Scientists claim that 2020 could see the largest drop in global Carbon dioxide emissions since World War II.
With commuters being urged to stay at home and economies in a virtual standstill, the air quality in cities has also improved.
Dr Clare Noone, climate scientist at NUI Galway notes how the air we breathe has a significant impact on our health and how the and how the importance has been highlighted through the current crisis.
“Satellite data from NASA and the European Space Agency during this pandemic has detected significant decreases in nitrogen dioxide, a gas emitted by vehicles, power plants and industrial emissions across the globe,” Noone said.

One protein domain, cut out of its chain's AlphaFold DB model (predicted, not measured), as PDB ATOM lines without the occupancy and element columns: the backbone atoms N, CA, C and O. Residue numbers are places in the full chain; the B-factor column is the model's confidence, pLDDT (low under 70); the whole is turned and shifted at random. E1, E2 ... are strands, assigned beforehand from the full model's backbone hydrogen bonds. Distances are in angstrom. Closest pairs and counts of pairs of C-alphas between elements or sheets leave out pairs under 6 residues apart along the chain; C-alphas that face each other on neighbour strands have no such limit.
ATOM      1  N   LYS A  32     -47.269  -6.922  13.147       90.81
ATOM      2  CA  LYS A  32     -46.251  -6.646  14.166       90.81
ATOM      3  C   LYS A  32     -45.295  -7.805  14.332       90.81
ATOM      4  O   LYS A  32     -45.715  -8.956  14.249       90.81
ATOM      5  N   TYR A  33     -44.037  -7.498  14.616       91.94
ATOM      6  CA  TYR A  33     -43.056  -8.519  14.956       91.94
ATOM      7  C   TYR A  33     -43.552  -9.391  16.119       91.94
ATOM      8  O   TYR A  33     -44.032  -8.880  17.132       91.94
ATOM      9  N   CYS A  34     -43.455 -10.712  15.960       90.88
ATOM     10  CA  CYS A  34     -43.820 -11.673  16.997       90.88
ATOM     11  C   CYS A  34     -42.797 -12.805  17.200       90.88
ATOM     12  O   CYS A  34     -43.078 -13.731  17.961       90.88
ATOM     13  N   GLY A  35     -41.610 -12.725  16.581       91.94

Rob Jackson, the Global Carbon Project Chair at Stanford University says that “If the economy stays slow, if transport stays down, we could see a drop in carbon dioxide emissions this year of five percent or more,”
Irish scientist Roisin Commane is an Assistant Professor in Earth and Environmental Sciences at Columbia University has been measuring CO2 in New York since the start of the year and has noted how surprising it has been to see how much of a reduction in CO2 has occurred.
Commane notes “..by all accounts, it’s the cleanest CO that they’ve got on their records available online.” but goes on to say that unless a decision is made to do something different when things get back to normal, the respite may only be temporary.
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